Rickie Less Jones has made numerous albums of covers over the course of her long musical journey, from Girl At Her Volcano (1983), which arguably caught her at her bohemian peak, the jazz-inflected Pop Pop (1991), the underrated It’s Like This (2000), more recently, The Devil You Know (2012).
Kicks sees her working, as ever, with a fine group of musicians, spearheaded by percussionist, arranger and co-producer Mike Dillon.
Some of the choices seem well-suited to Jones’s jazzy vocal, including You’re Nobody ‘Til Somebody Loves You (made famous by Dean Martin, amongst others), Mack The Knife and The End Of The World, the last of which is gorgeous. The swinging standard, Nagasaki, is great fun, too, and could easily have appeared on the earlier Pop Pop.
As always, there are a few surprise choices. Bad Company, the title track of the debut album of the band by the same name, sounds more travel-weary than the swaggering original, and works well. There’s a lovely version of My Father’s Gun from Elton John’s Americana album, Tumbleweed Connection, which has a more authentic, southern feel than the original. America’s Lonely People is another highlight. Watch the video, and it’s clear that Miss Jones is really revelling in the arrangement, which is always good to see.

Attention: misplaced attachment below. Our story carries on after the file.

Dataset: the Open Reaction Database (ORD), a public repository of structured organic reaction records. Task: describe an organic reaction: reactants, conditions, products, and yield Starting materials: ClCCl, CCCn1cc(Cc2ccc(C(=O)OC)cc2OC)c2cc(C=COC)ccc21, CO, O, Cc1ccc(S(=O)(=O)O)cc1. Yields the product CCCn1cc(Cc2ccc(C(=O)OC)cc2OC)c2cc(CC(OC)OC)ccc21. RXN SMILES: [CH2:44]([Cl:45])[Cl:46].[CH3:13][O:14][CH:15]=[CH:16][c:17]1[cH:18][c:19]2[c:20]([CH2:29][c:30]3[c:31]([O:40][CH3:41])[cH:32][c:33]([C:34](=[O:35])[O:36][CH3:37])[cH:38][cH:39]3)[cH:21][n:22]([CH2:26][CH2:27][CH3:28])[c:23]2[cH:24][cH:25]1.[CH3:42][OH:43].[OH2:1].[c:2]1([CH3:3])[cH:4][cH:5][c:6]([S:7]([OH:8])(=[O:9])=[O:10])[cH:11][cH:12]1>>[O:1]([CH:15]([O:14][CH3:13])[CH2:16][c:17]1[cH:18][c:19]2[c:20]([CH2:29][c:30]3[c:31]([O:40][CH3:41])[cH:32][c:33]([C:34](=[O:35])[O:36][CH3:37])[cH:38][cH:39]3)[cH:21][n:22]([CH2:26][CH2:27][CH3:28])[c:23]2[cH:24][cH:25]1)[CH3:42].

Not everything works. The country twang of Lee Hazelwood’s Houston has a slight swing to it, but felt somewhat out of place here, while Steve Miller’s Quicksilver Girl is given a sparse arrangement, which doesn’t really add much.
Rickie Lee Jones’s voice has thickened with time, and may not swoop and soar around the melody like it used too. But age also brings experience, and she still uses her voice to good effect, with her unique phrasing, equally capable of sounding playful, weary, cool or child-like, all of which are on display here.
Kicks is not her best covers album – that would be Girl At Her Volcano, closely followed by It’s Like This. And it’s not the best place to start your collection – everyone should own a copy of her self-titled debut (1979) and Pirates (1981). But if you’re already a fan, there’s plenty to enjoy here.